Originally published in Solstice Lit Mag
Without a boogie board,
you’d fling your body
into the curve of the Pacific.
Without baby oil, you’d still burn
& be tender for days.
Without a blanket, you’d drop
your faded Eddie shirt,
sit—or later, shake it out &
mop off the salt. Without
shades, you’d razor
your hand like a visor—squint
at five footers rushing up,
at gulls. Without money
you’d drink from a fluoridated bubbler—
you’d eat that deflated pb&j,
box of raisins, yellow apple.
Without a comb, your hair would turn
to loose dreads—damp
with foam, with mist. Without shoes,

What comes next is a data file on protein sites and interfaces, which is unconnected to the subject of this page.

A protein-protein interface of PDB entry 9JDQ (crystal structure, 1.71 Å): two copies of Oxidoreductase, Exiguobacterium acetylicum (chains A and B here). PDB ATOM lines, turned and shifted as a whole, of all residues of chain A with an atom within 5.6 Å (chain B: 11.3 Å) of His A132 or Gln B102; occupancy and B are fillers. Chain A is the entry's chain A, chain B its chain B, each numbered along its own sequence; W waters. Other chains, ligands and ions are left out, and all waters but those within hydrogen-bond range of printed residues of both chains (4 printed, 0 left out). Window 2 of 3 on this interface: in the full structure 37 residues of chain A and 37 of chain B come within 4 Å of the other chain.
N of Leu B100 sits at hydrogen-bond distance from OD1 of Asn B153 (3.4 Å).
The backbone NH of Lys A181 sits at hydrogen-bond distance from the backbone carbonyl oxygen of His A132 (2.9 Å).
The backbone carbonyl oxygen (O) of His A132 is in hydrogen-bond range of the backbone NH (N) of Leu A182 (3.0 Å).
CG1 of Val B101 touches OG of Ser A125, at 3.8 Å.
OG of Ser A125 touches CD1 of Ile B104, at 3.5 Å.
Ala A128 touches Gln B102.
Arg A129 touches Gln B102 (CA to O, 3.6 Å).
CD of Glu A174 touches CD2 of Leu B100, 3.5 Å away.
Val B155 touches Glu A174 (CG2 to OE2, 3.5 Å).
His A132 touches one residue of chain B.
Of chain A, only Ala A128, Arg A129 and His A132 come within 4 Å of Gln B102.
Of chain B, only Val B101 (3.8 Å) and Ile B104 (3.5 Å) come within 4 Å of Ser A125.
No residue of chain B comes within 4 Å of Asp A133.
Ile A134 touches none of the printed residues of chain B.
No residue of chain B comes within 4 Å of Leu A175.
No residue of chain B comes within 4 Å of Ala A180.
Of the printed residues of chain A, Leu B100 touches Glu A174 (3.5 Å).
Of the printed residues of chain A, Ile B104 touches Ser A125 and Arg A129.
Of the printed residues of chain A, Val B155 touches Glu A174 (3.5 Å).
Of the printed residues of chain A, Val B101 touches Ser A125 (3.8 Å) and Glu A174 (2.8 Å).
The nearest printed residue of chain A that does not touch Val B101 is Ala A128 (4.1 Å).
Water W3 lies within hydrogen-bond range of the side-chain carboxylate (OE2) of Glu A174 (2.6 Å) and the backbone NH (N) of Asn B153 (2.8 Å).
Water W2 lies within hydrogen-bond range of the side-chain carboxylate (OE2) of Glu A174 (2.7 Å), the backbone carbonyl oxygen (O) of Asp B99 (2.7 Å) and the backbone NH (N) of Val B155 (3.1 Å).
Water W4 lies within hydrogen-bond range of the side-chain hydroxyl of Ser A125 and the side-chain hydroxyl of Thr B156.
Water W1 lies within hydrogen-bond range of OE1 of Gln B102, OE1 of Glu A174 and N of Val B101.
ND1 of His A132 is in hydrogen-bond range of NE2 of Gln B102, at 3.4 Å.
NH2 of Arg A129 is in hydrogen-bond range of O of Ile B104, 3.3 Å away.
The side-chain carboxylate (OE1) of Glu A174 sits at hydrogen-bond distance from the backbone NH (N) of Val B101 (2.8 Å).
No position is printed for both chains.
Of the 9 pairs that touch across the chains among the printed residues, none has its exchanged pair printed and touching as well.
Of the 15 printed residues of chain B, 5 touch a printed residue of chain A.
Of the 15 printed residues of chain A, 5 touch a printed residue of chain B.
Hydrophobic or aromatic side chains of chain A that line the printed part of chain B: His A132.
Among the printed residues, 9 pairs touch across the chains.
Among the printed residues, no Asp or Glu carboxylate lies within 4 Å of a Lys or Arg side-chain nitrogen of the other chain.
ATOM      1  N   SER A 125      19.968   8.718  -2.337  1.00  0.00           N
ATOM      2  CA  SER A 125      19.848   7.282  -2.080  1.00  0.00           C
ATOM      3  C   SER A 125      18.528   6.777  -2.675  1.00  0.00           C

your hot, calloused,
would be fleet, would crave
the Pacific. Without a boom box,
you’d hear other people’s music—
you’d walk the slanted shore
till you found your
music. Without some body’s love,
there’d be a miracle—
there’d be today.
Jennifer Jean is the founder of Free2Write: Poetry Workshops for Trauma Survivors. She is also a codirector of the Morning Garden Artists Retreats, poetry editor of Mom Egg Review, and managing editor of Talking Writing Magazine. She lives in Massachusetts with her husband and children.
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